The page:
Originally Posted by marrowgar
Hello all, I'd like to set up a home testing environment to practice penetration testing on using Kali. My main home router right now is an Apple Airport Extreme 1st generation (model A1143).
Is there a specific router or type that I should buy for this purpose or will any router do? Also, should I be looking at "power-user" or "Enterprise level" routers, since most likely that is what my clients will be using in their real world environments?
Thanks for the help. Please let me know if you need any additional information or specifications.
That's pretty open ended...and unless you have a good bit of disposable cash laying around, you probably won't be able to get your hands on what someone in a corporate environment would use.
Since you're getting into security, start to think about what you're doing from a bit further away: if you REALLY want to break into an unknown network, you will not know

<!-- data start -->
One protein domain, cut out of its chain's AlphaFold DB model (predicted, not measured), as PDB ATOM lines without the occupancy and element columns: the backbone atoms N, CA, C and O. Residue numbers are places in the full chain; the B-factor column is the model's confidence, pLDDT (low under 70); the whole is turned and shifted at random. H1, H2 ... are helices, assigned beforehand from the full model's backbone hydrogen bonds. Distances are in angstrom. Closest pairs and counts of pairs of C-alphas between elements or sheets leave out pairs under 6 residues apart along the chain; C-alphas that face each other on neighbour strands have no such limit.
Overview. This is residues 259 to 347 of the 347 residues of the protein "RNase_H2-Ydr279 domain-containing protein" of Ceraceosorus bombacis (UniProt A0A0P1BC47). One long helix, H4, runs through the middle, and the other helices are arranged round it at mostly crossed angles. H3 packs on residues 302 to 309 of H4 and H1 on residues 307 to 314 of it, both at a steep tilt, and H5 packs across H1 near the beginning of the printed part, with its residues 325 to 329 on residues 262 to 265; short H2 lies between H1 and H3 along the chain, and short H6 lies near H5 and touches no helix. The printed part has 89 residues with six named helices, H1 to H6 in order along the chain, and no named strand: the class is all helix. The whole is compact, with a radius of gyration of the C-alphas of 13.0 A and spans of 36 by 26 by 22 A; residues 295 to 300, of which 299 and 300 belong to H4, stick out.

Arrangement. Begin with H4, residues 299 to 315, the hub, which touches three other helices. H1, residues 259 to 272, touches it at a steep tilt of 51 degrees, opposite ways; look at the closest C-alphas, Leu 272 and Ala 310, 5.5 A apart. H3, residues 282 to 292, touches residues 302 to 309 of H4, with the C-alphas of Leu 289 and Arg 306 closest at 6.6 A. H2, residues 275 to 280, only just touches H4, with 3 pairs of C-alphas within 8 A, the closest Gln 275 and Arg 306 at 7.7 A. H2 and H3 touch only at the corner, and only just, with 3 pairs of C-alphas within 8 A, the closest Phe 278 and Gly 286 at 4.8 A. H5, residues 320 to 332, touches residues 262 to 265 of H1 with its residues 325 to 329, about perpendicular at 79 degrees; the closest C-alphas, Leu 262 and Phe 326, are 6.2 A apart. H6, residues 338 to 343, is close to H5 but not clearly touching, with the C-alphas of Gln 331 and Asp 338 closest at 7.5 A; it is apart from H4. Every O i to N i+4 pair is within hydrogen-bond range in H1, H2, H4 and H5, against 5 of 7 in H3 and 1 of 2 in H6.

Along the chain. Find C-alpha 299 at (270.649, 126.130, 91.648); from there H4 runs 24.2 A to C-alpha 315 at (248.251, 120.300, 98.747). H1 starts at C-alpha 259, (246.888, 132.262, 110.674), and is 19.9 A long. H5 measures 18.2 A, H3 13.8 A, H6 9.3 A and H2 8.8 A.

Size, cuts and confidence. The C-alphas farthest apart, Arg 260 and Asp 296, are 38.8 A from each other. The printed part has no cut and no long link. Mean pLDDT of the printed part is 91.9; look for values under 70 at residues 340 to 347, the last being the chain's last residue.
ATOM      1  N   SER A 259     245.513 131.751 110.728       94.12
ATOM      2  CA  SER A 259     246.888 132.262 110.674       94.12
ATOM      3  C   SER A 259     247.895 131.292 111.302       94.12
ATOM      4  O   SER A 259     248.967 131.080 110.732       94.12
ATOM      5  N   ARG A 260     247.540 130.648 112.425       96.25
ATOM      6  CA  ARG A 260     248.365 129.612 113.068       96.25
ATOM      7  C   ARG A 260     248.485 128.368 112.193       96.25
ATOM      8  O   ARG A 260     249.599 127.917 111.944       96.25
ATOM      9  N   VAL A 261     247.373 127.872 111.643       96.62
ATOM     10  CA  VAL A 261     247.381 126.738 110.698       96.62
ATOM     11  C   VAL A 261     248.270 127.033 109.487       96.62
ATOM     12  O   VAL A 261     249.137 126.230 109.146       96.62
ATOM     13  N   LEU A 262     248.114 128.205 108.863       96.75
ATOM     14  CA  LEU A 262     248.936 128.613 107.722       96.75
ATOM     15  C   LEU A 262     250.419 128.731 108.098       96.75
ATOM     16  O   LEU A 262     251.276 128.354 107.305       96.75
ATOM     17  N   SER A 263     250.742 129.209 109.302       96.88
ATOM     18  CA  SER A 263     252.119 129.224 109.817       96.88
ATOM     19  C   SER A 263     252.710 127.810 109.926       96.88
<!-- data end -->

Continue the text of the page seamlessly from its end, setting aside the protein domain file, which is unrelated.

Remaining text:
what's there in advance. That is the 'penetration testing' part of things. Approach it as an unknown. Such network typically have three classes:
- SOHO - Typically unsecured internally, basic firewalls to Internet. Your airport router or pretty much any home sized device falls into this category. While you *CAN* set up some rules/filtering, most don't.
- Mid-sized office - Talking about multiple VLAN's now, probably with some form of proxy server/filter and anti-virus servers. More difficult to sniff and get away with things
- Corporate - MANY VLAN's, tight security, active and passive sniffers, rigid rules in place about network traffic. Have worked at several, and they could tell if someone plugged in a USB thumb drive into their PC, from anywhere on their network, and would know AFTER the fact if it was a laptop and it was done while it was off the corporate LAN/VPN. Good luck sniffing there without getting caught.
Enterprise-class routers have lots of things to help enterprise security...you won't know which are enabled, where they talk to, what they report, or when. Learn the basics of security first, then start moving up.